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Bill de Blasio's campaign rhetoric focused on a tale of two cities: rich and poor New York. He promised to value the needs of poor and working-class New Yorkers, making city government work better for everyone-not just those who thrived during Bloomberg's tenure as mayor. But well into de Blasio's administration, many critics think that little has changed in the lives of struggling New Yorkers, and that the gentrification of New York City is expanding at a record pace across the five boroughs. Despite the mayor's goal of creating more affordable housing, Brooklyn and Manhattan sit atop the list of the most unaffordable housing markets in the country. It seems that the old adage is becoming truer: New York is a place for only the very rich and the very poor.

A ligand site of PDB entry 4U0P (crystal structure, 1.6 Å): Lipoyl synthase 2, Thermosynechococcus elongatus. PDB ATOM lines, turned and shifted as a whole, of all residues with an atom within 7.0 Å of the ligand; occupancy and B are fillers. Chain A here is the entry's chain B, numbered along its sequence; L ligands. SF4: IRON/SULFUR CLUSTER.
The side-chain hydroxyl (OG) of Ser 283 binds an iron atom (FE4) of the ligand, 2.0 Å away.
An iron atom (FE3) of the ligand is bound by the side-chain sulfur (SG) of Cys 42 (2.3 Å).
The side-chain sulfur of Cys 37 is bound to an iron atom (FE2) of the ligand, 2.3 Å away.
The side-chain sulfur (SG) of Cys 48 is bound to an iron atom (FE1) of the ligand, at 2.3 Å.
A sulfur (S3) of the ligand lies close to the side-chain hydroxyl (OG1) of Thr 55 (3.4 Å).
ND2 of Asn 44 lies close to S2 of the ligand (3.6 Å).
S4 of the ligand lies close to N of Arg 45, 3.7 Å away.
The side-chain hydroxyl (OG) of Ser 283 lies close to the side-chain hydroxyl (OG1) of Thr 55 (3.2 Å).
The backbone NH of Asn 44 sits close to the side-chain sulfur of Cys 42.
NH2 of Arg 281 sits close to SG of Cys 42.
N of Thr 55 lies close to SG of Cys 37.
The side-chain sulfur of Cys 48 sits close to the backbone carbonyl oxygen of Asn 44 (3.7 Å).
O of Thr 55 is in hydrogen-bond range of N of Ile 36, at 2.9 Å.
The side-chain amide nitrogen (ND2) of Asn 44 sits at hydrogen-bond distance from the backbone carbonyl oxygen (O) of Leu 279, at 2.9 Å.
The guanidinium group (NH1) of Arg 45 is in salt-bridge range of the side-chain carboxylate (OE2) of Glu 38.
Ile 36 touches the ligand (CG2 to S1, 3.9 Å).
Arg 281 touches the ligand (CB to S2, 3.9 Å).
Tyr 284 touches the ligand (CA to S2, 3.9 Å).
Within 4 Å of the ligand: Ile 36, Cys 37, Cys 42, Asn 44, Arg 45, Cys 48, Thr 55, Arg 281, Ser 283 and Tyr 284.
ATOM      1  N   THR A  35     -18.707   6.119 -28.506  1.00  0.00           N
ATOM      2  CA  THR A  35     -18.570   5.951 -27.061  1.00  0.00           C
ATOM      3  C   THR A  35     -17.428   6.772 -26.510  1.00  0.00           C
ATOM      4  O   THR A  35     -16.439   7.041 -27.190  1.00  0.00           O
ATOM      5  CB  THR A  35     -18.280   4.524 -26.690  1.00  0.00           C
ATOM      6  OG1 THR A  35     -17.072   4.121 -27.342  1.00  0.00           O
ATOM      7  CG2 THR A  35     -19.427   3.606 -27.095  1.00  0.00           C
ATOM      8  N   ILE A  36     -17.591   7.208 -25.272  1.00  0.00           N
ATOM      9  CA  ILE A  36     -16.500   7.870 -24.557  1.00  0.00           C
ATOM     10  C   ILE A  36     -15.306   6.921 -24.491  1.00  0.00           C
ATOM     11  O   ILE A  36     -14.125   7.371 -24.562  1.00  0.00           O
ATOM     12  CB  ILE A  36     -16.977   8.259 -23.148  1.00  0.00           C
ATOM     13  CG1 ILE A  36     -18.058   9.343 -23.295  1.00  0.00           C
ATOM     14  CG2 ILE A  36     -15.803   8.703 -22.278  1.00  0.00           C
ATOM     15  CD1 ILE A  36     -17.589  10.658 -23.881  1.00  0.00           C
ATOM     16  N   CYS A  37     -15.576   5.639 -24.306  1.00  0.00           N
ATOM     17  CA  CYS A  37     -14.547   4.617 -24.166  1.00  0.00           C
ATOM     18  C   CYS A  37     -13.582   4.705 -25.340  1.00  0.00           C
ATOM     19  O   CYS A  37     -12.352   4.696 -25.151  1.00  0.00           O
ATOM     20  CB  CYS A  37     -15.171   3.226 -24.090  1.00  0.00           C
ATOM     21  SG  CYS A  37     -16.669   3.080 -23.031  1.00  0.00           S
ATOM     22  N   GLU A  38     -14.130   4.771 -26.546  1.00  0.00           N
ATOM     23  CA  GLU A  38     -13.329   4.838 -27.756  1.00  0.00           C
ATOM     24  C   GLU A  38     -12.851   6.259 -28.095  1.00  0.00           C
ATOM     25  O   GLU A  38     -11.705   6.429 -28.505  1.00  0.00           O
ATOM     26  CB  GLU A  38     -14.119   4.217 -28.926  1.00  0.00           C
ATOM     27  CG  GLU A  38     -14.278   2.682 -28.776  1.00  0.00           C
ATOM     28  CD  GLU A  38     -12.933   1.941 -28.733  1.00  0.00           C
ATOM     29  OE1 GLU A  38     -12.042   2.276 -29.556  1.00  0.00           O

In The Creative Destruction of New York City, urban scholar Alessandro Busa travels t